The CEO, CFO and this new VP of Sales all agreed that most of my time should be supporting him and that the VP of Sales was given the go-ahead to rewrite my job description however I don’t report to him or sit near him and both of those are necessary, in my opinion, to do this EA role the most efficiently and effectively (not to mention an accurate job description). The problem is that this company is moving and growing so quickly with “multiple hot irons in the fire” all the time that neither the CEO or the VP of Sales has had any time to see this transition through and it has been about 2 months since they last told me this transition was happening.

    My question is should I be approaching my direct leader (who I have no interaction with), the CEO or the new VP of Sales (which is who I have been working 50-75% of the time for in the last 6 months)? How do I approach this respectfully and voice my concerns in a firm manner around the current reporting/relationship structure?

    Well that is actually a very tough question! How do you tactfully voice your concern as an administrative professional without causing trouble?


    Want to learn more about Ask an Admin and how to submit your own question? Click here

    The post How Do I Tactfully Voice My Concern? – Ask an Admin appeared first on Office Dynamics - Executive And Administrative Assistant Training.

     
  • feedwordpress 18:45:49 on 2019/04/09 Permalink
    Tags: Communication Skills, , ,   

    Managing Multiple Managers 


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    managing_multiple_managers

    Managing multiple managers can be daunting. But that is the norm today. 90% of administrative and executive assistants support more than 1 person. It is a luxury if you only support one executive or manager. I know some administrative assistants who support an entire department of 60. However, they are not providing support every day to each person. Obviously, that is impossible. The tips below are for supporting a group of managers on a regular basis. Being an excellent communicator and being organized are vital skills to managing multiple managers or executives. I hope these tips help you.

    1.   Encourage managers to use uniform procedures. It really helps keep things simpler when everyone uses similar procedures.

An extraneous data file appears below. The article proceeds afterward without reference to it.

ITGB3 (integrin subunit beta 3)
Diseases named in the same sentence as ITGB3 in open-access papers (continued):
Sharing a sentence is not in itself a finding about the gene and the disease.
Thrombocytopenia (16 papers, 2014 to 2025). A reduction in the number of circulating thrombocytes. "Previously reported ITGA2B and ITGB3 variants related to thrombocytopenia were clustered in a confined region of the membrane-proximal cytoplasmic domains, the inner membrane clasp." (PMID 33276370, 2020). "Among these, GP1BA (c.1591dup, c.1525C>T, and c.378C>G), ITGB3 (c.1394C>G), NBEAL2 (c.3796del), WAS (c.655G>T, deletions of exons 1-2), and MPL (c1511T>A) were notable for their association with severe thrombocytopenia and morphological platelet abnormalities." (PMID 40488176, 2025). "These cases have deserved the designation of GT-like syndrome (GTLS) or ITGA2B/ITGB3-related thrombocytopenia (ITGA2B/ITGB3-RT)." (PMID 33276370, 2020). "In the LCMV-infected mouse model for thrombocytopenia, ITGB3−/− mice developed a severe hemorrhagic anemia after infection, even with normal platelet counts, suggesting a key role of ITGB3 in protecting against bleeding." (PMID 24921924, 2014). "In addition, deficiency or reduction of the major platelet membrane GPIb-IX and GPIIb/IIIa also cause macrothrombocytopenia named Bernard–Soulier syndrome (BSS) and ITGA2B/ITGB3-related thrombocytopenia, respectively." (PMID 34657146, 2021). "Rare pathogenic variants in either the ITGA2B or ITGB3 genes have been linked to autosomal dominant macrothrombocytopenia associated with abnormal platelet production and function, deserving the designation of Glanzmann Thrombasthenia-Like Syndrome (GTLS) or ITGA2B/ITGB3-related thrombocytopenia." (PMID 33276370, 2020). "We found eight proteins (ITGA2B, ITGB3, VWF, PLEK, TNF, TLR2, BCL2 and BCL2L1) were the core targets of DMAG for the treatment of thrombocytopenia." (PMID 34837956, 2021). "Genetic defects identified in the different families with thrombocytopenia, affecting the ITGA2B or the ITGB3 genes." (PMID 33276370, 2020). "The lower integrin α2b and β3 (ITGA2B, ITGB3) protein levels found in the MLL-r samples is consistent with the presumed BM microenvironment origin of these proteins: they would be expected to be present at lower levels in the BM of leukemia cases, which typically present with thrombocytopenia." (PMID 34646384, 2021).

2.   Limit personal tasks for managers. Learn to say “no.”

    3.   Treat each manager fairly and with respect, despite your personal preference. You may not like everyone you support, but you do need to treat each person equally.

    4.   Understand each leader’s unique work style. While you may encourage uniform procedures, do pay attention to the work style that best suits each manager.

    5.   Establish a priority list for all your principal supports to see; update it frequently. Either post this in a common area or distribute it weekly. This allows all the leaders you support to be aware of what and how many project you are involved in, and it helps them understand why their work isn’t turned around in one day.

    6.   Communicate regularly with all your managers. Be sure to inform them of any delays.

    7.   Except for time-critical projects, do the senior manager’s work first.

    8.   If your managers are on the same level, complete the task with the earliest due date first.

    9.   Find out what projects are coming your way so you can plan accordingly.

    10. Ask your managers to give you project materials as sections are ready. This will help avoid any last-minute rush.

    What do you think? Do you have some great tips to share on how to manage multiple managers? 

    The post Managing Multiple Managers appeared first on Office Dynamics - Executive And Administrative Assistant Training.

     
  • feedwordpress 20:10:13 on 2019/04/04 Permalink
    Tags: , , Communication Skills, , , , ,   

    How to Help Your Manager Get Things Done – Ask an Admin 


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    If you are an Administrative Professional looking for your questions to be answered by your peers, then this is the place for you! This is the best blog for advice for administrative assistants and executive assistants provided by Office Dynamics International.

    This week Renee C. asks: